Waist size (inches) / Hip size (inches) = W/H Ratio. “Men with ratios above 1 have 200% the death rate of those with ratios below .85. Men with ratios above .98 are 230% more likely to suffer strokes than men with ratios below .89. That is a big effect from just a few inches.” Wow, one belt notch can double your mortality risk!

“The body can produce most of the fatty acids it needs simply by converting one fat into another. But there are two exceptions: because the body cannot produce linoleic acid (omega 6 fat) [good sources are corn (58%) and soybean (51%)] or alpha-linoleic acid (omega 3) [good sources are flaxseed (50%) and canola (11%)], a dietary supply of these two polyunsaturated fatty acids is essential…”

Oleic Acid (omega 9) is another major fatty acid, and is found in Olive (73%) and canola (53%) oils.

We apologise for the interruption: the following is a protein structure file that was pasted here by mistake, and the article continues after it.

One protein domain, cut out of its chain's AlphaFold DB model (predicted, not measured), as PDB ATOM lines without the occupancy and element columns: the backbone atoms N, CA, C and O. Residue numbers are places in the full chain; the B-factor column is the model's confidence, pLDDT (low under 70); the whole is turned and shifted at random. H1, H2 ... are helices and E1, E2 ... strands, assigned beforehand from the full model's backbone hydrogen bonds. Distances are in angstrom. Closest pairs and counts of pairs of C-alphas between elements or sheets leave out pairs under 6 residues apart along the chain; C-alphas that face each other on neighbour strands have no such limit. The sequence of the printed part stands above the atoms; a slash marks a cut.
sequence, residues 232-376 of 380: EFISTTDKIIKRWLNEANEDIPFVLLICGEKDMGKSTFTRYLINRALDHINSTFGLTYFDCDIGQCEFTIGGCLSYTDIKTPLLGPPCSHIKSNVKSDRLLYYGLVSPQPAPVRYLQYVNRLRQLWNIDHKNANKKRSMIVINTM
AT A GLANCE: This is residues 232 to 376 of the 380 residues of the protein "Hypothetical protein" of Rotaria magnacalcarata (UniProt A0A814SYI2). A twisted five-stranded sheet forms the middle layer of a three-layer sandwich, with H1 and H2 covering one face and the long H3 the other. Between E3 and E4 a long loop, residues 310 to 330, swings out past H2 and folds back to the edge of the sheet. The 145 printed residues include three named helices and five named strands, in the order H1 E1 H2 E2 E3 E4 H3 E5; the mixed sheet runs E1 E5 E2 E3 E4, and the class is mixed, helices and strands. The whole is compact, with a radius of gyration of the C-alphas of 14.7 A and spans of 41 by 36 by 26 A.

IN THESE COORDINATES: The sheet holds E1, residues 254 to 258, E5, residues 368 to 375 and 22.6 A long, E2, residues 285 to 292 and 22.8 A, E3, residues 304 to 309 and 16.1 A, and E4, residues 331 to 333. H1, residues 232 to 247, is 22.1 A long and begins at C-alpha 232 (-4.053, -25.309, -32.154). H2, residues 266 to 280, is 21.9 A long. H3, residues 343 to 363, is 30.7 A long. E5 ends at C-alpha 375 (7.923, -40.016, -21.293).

Eicoapentaenoic Acid (another omega 3). “The greatest amounts are in oily, dark fleshed fish that live in deep, cold waters, such as mackerel, herring, striped bass, salmon.”

"Monosaturated fats, particulary Oleic acid (think olive and canola oils), help protect LDL from oxidation… In contrast linoleic acid (think corn, soybean and other vegetable oils), appears to make LDL more susceptible to oxidative damage.”

Eating fish. Here’s the summary:
“Eating 5 to 6 portions of fish per week did not provide any more protection against heart attack than 1 to 2 portions.”
“Eating fish once per week was associated with a decreased risk of sudden death… and a lower overall death rate.”
Eat fish twice a week and get most of the benefit!

What eating fat can do to your prostate:
Alpha-Linoleic acid (think flaxseed and canola oils and omega 3 from plants) may increase prostate cancer “men with high levels of Alpha-Linoleic acid in their blood are up to 340% more likely to develop prostate cancer than men with very low levels.” However, Omega 3 from fish lowers prostate risk; “3 studies from around the world have linked a high consumption of fish with a decreased risk of prostate cancer.” “
“Men who ate the most fat were 179% more likely to develop advanced prostate cancer than were men who ate the least. But not all fats were equally harmful; animal fat was linked to the disease, but vegetable fat was not. Red meat was the chief culprit.”